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190 Behind the wheel: driving exposure and participation from a randomised controlled trial program for older drivers
  1. Kristy Coxon1,2,
  2. Anna Chevalier1,
  3. Kate Hunter1,3,
  4. Julie Brown4,
  5. Elizabeth Clarke5,
  6. Kris Rogers4,
  7. Soufiane Boufous6,
  8. Rebecca Ivers4,
  9. Lisa Keay1
  1. 1The George Institute for Global Health, The University of Sydney, Sydney, NSW, Australia
  2. 2Western Sydney University, School of Science and Health
  3. 3The Poche Centre for Indigenous Health, Australia
  4. 4Neuroscience Research Australia, The University of New South Wales, Sydney, NSW, Australia
  5. 5Kolling Institute, The University of Sydney, Sydney, NSW, Australia
  6. 6Transport and Road Safety, The University of New South Wales, Sydney, NSW, Australia


Background We used a randomised controlled trial, with nested process evaluation, to measure the impact of the Behind the Wheel program on driving and community participation of drivers aged 75 years and older in northwest Sydney.

Methods Driving exposure/week was measured by continuous in-vehicle monitoring for 12 months. The Keele Assessment of Participation (KAP), self-regulation behaviour profile and depressive symptoms were assessed at 12 months. Using intention-to-treat, generalised estimating equations modelled driving exposure, adjusting for weekly measures and ordinal regression for behaviour profiles. A logic model was built to explain program inputs, outputs and outcomes, based on relationships between process measures (program fidelity, acceptability, dose delivered and received) and program outcomes.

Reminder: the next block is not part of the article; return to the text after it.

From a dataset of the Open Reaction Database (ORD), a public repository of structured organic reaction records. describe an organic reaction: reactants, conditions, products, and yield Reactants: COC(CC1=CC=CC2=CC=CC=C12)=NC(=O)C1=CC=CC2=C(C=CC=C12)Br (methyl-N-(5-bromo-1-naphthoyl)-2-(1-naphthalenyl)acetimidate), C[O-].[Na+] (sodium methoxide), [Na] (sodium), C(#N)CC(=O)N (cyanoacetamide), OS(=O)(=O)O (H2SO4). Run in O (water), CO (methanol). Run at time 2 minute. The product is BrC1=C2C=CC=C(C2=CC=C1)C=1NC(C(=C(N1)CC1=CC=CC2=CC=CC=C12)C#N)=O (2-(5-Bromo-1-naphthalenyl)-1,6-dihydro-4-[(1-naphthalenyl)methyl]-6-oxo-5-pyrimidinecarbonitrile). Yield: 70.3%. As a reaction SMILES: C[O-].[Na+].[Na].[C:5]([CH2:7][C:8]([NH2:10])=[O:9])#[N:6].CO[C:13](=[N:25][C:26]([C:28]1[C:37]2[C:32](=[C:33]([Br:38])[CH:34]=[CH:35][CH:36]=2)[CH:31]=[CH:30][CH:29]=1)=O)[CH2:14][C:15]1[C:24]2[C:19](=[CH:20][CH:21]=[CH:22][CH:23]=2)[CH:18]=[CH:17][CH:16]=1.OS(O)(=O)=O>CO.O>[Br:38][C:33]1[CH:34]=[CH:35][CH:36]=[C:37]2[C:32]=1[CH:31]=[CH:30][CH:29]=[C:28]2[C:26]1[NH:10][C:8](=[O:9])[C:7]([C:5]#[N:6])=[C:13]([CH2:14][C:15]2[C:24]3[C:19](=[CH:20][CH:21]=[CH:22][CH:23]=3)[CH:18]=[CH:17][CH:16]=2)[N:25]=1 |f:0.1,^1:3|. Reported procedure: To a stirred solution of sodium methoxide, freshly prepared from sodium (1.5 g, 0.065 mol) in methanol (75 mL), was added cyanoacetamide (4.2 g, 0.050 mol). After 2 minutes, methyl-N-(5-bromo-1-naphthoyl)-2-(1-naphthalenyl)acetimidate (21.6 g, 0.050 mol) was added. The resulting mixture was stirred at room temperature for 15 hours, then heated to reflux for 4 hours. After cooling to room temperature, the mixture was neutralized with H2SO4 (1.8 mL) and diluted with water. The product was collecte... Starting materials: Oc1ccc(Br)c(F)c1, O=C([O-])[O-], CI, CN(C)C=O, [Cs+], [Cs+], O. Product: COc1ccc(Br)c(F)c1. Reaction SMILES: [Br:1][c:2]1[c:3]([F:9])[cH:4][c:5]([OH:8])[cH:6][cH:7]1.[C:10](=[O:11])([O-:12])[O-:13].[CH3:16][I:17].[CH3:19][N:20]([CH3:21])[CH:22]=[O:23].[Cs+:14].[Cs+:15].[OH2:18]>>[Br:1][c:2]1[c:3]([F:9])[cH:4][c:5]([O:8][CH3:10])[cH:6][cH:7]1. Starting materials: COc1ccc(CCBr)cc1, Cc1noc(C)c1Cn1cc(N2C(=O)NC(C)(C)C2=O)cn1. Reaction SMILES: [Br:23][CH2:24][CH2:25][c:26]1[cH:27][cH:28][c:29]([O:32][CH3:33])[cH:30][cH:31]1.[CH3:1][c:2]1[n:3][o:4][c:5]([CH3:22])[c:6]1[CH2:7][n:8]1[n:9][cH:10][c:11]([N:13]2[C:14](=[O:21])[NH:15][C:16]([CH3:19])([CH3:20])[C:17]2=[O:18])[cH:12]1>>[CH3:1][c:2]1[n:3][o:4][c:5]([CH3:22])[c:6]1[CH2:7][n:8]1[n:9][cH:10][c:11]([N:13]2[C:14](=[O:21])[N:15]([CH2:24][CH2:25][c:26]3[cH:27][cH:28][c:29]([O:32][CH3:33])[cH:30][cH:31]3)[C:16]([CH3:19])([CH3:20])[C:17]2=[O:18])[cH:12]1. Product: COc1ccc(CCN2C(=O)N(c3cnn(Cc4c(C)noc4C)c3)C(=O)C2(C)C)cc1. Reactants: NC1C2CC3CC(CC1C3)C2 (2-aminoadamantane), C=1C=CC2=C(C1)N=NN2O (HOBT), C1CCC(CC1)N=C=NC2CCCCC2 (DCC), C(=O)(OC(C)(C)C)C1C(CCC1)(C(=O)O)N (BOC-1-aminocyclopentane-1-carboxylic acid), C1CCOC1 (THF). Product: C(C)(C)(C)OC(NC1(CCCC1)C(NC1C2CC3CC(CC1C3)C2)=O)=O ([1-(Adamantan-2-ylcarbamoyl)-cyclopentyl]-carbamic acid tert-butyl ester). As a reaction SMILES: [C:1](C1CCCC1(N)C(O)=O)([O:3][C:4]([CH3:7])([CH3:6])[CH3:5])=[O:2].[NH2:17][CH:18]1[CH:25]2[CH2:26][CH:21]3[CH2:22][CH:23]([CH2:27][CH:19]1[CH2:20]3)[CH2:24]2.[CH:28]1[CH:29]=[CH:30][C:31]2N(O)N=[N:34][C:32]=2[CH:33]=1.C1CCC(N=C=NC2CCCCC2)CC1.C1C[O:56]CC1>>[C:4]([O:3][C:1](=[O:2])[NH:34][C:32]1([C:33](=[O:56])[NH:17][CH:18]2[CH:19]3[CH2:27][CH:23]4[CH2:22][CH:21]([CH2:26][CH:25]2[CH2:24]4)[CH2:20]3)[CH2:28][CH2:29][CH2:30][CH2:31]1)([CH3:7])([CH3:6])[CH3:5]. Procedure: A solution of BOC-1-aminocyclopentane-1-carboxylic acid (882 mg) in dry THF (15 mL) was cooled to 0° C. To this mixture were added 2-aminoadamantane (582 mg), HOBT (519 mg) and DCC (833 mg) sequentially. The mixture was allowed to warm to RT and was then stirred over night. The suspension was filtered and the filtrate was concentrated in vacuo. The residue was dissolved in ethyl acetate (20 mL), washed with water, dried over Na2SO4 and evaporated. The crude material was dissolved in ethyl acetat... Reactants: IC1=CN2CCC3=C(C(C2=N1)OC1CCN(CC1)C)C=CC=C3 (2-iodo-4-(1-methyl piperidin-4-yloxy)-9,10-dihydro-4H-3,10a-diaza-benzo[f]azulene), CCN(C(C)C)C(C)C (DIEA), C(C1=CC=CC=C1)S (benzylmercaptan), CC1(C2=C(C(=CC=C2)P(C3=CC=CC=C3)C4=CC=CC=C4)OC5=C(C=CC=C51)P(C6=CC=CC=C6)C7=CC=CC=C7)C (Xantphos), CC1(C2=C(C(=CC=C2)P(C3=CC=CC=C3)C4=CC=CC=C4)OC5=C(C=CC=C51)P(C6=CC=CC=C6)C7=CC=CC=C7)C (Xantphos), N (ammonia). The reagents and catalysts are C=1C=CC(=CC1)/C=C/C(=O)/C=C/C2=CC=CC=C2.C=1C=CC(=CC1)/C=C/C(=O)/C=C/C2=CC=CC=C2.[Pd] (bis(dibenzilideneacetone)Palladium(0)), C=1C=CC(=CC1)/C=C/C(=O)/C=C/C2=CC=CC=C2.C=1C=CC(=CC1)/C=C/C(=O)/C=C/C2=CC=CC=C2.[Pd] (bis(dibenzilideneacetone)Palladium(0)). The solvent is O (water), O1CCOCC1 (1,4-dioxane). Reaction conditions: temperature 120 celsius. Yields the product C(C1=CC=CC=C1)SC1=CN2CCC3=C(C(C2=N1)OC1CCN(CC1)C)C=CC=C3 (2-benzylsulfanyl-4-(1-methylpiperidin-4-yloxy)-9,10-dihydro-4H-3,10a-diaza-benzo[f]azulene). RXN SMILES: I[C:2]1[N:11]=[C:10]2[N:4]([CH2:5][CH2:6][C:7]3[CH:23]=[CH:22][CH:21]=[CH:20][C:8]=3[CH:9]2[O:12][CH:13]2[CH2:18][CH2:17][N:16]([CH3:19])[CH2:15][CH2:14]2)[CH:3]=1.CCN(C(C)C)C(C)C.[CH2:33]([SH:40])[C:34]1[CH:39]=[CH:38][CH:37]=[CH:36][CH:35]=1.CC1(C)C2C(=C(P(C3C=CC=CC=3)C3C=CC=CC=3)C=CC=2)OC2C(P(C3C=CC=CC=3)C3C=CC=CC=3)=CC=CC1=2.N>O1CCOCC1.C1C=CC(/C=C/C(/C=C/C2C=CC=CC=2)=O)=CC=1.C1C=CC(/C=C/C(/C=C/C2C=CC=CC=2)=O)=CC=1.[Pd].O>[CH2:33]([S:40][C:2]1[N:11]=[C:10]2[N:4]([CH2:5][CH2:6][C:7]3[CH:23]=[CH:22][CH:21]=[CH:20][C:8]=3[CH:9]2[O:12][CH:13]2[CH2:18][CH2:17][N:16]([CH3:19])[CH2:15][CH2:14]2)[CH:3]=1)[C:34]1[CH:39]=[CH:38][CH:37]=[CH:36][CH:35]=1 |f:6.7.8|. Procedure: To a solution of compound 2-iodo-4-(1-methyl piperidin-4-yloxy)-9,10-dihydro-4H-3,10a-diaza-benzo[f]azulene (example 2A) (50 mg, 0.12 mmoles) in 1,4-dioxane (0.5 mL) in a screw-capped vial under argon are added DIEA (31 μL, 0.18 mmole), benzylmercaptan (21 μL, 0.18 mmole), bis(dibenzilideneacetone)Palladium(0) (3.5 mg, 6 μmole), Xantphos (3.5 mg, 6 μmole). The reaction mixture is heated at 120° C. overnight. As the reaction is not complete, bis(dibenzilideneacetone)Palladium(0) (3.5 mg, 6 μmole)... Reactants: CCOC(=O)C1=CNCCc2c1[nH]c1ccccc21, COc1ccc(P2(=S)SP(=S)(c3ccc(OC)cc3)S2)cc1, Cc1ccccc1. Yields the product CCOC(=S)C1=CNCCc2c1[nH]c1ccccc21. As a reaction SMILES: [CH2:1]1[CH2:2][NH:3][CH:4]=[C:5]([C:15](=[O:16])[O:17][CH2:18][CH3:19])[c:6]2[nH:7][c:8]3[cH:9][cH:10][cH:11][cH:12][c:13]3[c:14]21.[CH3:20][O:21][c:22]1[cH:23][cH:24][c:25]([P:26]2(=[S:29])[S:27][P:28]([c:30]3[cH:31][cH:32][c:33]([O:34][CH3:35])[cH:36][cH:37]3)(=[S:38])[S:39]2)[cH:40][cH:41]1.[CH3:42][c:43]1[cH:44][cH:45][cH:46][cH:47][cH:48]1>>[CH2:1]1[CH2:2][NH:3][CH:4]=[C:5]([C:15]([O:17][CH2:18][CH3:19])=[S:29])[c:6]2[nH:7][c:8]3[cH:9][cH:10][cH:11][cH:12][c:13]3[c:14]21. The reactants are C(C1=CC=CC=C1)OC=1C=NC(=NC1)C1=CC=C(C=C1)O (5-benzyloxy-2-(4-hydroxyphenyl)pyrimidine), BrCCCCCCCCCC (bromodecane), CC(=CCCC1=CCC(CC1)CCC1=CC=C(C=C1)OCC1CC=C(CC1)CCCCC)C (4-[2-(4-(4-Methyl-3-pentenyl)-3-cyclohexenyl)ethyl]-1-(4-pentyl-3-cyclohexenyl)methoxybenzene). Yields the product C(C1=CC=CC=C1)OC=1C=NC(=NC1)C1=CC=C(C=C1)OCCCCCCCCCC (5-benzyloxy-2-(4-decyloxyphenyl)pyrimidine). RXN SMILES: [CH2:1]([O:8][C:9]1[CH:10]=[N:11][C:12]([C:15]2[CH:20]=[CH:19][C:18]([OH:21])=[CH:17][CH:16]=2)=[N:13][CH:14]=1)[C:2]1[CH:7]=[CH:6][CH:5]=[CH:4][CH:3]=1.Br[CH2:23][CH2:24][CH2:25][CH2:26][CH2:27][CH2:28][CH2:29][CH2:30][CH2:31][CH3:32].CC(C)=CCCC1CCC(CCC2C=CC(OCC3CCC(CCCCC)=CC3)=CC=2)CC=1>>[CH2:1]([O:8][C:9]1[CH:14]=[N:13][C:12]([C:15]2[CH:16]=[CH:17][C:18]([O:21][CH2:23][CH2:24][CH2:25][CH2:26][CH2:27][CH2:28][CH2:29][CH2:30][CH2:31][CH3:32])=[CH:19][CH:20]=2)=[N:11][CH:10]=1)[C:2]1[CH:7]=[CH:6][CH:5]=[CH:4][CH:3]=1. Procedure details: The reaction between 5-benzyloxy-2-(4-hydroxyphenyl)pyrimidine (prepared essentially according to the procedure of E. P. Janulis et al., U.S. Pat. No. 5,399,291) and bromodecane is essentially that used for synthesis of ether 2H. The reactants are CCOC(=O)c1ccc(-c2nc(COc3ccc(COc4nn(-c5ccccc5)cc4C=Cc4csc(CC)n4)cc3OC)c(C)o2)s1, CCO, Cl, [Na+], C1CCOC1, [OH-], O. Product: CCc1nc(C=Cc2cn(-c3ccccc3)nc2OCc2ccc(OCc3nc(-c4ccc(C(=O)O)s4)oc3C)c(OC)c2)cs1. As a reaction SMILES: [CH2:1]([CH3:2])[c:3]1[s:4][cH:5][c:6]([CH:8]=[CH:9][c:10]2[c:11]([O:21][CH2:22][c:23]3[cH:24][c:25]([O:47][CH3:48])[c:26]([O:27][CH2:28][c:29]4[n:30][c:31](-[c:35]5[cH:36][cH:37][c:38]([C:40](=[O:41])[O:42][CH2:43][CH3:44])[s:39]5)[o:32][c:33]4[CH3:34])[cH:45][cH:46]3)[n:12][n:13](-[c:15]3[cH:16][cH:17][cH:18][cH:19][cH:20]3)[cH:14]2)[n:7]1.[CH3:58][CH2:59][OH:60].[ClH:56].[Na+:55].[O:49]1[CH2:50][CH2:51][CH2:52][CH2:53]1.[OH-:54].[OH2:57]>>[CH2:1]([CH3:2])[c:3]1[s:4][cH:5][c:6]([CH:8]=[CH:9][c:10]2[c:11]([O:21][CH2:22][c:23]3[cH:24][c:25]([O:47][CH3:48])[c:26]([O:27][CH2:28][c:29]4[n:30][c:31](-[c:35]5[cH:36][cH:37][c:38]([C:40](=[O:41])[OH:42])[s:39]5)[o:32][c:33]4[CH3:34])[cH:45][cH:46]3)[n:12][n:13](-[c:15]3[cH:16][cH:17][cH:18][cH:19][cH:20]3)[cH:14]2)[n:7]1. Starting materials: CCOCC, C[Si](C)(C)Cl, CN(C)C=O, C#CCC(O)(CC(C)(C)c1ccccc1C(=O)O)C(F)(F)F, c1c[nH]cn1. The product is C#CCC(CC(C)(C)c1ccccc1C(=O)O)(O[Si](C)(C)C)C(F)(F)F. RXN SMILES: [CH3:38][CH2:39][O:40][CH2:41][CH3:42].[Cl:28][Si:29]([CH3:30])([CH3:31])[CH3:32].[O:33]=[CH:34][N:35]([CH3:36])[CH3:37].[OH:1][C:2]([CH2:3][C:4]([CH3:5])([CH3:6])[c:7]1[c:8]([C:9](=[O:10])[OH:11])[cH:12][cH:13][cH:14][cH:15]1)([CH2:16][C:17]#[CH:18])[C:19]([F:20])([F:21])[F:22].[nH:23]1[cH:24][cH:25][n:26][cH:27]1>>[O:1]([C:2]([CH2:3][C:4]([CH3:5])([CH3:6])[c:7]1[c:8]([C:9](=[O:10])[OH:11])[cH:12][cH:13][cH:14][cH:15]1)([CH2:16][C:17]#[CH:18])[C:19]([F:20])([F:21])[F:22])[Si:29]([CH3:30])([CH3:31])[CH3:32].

Results 380 drivers enrolled (mean age: 80 ± 4 years), 366/380 completed the study. There was no between group difference in distance driven/week over 12-months (−5.5 km, 95% CI: −24.5,13.5 km), or KAP (−0.1, 95% CI: −0.6,0.3). The intervention group were more engaged in self-regulation (OR: 1.6, 95% CI: 1.1,2.3). Older drivers with low-function in the intervention group were three times more likely to report depressive symptoms (OR 3.1, 95% CI: 1.04,9.2). Intervention participants who developed a retirement from driving plan, on average, reduced their total distance driven per week (38 km, 95% CI: −7.5,−68.7 km) and kilometres driven outside of daylight hours per week (7 km, 95% CI: −3.5,−10.4 km). Both understanding of program content (β = 2.1, p = 0.03, 95% CI: 0.2–4.1) and achieving a safe mobility plan (β = 3.3, p = 0.003, 95% CI: 1.2–5.5) were important to engagement in self-regulation. Females were 2.7 times more likely to develop safe mobility plans than men (OR 2.7, 95% CI: 1.1–6.9).

Conclusions The program engaged older drivers in self-regulation but this did not translate to reduced mileage. The logic model informs decision making to channel resources to those who will benefit most.

  • Driving
  • Ageing
  • Naturalistic driving
  • Education
  • Community mobility
  • Safety
  • Logic models
  • Process evaluation

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